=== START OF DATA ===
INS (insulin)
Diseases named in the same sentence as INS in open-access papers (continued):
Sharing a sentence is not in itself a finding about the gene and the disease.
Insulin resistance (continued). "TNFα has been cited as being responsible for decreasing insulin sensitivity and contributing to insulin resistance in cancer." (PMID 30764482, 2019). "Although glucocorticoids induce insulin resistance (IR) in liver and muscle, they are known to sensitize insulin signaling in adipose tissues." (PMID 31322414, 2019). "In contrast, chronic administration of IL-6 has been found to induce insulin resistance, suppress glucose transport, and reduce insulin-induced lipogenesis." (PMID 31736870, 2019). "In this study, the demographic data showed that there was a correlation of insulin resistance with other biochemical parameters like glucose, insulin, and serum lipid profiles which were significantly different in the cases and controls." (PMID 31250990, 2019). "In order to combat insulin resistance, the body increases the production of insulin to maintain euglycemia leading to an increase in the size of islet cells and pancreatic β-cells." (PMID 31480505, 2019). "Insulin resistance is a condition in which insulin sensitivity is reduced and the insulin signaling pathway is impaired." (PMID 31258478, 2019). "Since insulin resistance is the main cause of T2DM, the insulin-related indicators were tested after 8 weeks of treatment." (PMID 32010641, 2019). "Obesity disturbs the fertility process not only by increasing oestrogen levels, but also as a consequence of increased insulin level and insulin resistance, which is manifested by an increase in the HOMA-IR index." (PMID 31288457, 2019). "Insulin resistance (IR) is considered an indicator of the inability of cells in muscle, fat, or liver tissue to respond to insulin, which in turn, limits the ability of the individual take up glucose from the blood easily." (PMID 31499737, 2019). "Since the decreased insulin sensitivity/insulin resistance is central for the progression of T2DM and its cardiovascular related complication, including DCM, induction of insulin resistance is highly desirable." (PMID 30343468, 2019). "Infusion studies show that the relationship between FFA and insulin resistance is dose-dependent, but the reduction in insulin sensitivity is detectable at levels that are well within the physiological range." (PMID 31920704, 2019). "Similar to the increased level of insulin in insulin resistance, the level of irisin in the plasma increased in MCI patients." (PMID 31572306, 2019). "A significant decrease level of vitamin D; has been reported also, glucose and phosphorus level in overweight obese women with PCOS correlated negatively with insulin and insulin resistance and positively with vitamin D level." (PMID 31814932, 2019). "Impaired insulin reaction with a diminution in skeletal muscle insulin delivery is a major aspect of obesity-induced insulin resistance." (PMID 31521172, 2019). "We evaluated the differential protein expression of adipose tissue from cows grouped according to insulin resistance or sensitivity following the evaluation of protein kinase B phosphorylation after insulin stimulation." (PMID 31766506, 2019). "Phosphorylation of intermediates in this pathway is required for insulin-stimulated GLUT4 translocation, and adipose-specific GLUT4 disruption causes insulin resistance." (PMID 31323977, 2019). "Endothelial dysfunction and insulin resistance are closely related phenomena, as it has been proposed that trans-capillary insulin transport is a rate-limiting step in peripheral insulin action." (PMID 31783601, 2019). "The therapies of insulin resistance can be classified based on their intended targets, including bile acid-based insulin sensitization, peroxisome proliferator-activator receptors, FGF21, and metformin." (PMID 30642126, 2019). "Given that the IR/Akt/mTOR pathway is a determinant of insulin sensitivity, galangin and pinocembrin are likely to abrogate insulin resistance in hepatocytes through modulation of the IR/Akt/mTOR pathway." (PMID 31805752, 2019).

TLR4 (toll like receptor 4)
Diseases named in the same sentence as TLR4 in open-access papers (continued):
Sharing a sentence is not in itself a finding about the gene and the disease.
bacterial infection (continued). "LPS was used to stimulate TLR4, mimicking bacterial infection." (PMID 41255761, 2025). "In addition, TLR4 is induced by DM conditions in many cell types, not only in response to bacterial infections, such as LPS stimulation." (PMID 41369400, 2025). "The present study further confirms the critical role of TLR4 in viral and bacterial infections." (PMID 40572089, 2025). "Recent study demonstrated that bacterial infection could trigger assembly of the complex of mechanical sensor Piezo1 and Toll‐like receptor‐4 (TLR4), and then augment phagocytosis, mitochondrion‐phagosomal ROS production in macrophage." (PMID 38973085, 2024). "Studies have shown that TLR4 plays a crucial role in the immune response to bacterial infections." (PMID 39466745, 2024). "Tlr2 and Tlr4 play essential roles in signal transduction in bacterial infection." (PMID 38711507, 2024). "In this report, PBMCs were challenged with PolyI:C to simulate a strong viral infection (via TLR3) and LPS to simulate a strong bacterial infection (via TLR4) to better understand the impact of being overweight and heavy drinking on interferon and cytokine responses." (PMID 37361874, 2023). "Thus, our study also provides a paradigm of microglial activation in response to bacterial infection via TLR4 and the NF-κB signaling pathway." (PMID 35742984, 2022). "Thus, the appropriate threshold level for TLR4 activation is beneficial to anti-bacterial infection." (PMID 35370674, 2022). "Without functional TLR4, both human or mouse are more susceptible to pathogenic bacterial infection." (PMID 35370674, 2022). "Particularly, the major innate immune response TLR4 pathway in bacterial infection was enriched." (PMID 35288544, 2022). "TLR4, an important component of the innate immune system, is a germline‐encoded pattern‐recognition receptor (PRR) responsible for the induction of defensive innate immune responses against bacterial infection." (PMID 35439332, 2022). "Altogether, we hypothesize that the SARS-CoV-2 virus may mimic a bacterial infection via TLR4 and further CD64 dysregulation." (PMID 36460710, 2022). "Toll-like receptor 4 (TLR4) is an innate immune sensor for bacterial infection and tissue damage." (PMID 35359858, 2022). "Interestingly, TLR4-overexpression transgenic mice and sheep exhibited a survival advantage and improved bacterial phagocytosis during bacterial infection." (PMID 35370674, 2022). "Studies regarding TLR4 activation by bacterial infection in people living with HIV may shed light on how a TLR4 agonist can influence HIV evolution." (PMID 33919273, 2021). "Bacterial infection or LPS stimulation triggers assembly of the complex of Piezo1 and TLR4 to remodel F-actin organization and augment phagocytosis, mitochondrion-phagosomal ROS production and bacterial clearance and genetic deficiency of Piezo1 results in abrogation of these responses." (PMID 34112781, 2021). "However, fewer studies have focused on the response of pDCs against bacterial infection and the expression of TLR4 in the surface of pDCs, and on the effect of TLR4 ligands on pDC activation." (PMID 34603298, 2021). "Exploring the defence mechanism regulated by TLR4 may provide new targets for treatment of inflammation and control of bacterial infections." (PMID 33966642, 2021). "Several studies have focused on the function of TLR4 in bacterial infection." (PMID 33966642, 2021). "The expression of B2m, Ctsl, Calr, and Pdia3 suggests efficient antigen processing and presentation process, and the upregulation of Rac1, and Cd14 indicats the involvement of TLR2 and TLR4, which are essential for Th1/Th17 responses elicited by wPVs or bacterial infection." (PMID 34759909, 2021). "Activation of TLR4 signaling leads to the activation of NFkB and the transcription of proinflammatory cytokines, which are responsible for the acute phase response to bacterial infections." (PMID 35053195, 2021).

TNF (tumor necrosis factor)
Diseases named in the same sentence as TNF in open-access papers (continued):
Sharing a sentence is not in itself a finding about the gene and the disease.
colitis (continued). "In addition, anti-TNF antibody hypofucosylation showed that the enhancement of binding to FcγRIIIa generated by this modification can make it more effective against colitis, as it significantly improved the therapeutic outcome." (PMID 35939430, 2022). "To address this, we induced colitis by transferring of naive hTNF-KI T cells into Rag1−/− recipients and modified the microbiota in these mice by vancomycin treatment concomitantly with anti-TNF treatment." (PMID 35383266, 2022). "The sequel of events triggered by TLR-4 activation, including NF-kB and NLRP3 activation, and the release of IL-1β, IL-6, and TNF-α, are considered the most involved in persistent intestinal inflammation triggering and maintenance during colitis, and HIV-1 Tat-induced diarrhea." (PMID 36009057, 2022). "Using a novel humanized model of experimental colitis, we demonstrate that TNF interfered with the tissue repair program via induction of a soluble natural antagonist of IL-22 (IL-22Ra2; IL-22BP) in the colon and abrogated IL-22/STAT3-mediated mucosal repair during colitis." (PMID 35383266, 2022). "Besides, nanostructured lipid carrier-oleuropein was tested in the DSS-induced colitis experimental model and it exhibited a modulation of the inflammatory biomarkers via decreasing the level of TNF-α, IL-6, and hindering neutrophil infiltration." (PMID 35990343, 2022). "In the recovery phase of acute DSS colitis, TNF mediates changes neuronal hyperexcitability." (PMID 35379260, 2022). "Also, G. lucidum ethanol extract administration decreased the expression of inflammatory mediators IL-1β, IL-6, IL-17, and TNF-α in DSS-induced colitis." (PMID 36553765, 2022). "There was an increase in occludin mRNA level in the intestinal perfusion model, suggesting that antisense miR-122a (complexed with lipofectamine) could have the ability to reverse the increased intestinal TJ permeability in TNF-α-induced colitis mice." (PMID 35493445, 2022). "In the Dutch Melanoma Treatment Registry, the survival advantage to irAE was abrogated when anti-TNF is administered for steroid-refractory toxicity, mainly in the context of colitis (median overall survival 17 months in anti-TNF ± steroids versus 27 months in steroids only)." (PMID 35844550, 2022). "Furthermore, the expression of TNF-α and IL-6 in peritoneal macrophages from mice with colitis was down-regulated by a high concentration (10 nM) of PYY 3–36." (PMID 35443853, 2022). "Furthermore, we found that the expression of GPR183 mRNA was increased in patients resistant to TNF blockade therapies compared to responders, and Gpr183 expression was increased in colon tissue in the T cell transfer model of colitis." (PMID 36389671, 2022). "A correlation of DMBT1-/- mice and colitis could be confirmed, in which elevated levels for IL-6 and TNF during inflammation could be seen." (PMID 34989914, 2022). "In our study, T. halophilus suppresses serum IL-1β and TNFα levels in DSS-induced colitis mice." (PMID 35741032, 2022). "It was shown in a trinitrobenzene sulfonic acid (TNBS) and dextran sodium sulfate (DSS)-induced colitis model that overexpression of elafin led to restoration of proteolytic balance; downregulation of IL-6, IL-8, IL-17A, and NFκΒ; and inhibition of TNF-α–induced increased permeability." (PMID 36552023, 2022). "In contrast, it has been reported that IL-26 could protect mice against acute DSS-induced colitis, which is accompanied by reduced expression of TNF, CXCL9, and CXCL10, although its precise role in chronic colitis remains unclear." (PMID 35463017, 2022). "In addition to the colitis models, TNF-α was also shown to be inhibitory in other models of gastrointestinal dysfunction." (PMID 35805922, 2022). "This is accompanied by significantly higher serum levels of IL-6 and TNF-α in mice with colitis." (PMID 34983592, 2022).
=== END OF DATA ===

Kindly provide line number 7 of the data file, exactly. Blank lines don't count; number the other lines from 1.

Sharing a sentence is not in itself a finding about the gene and the disease.